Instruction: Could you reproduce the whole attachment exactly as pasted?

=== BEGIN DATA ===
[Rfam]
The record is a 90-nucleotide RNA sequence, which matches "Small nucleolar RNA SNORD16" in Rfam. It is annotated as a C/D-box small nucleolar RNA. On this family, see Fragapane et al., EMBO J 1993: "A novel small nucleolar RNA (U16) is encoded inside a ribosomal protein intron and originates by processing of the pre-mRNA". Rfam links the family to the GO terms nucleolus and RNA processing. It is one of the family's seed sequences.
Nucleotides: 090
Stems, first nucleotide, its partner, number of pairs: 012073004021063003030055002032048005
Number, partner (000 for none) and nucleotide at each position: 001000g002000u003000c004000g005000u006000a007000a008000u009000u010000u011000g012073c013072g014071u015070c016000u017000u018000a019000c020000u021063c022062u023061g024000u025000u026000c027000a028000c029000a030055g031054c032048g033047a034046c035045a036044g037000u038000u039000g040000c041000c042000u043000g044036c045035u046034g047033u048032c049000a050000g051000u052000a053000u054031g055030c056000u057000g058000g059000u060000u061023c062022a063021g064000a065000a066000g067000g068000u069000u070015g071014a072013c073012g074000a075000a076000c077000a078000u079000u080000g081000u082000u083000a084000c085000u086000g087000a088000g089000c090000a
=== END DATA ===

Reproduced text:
[Rfam]
The record is a 90-nucleotide RNA sequence, which matches "Small nucleolar RNA SNORD16" in Rfam. It is annotated as a C/D-box small nucleolar RNA. On this family, see Fragapane et al., EMBO J 1993: "A novel small nucleolar RNA (U16) is encoded inside a ribosomal protein intron and originates by processing of the pre-mRNA". Rfam links the family to the GO terms nucleolus and RNA processing. It is one of the family's seed sequences.
Nucleotides: 090
Stems, first nucleotide, its partner, number of pairs: 012073004021063003030055002032048005
Number, partner (000 for none) and nucleotide at each position: 001000g002000u003000c004000g005000u006000a007000a008000u009000u010000u011000g012073c013072g014071u015070c016000u017000u018000a019000c020000u021063c022062u023061g024000u025000u026000c027000a028000c029000a030055g031054c032048g033047a034046c035045a036044g037000u038000u039000g040000c041000c042000u043000g044036c045035u046034g047033u048032c049000a050000g051000u052000a053000u054031g055030c056000u057000g058000g059000u060000u061023c062022a063021g064000a065000a066000g067000g068000u069000u070015g071014a072013c073012g074000a075000a076000c077000a078000u079000u080000g081000u082000u083000a084000c085000u086000g087000a088000g089000c090000a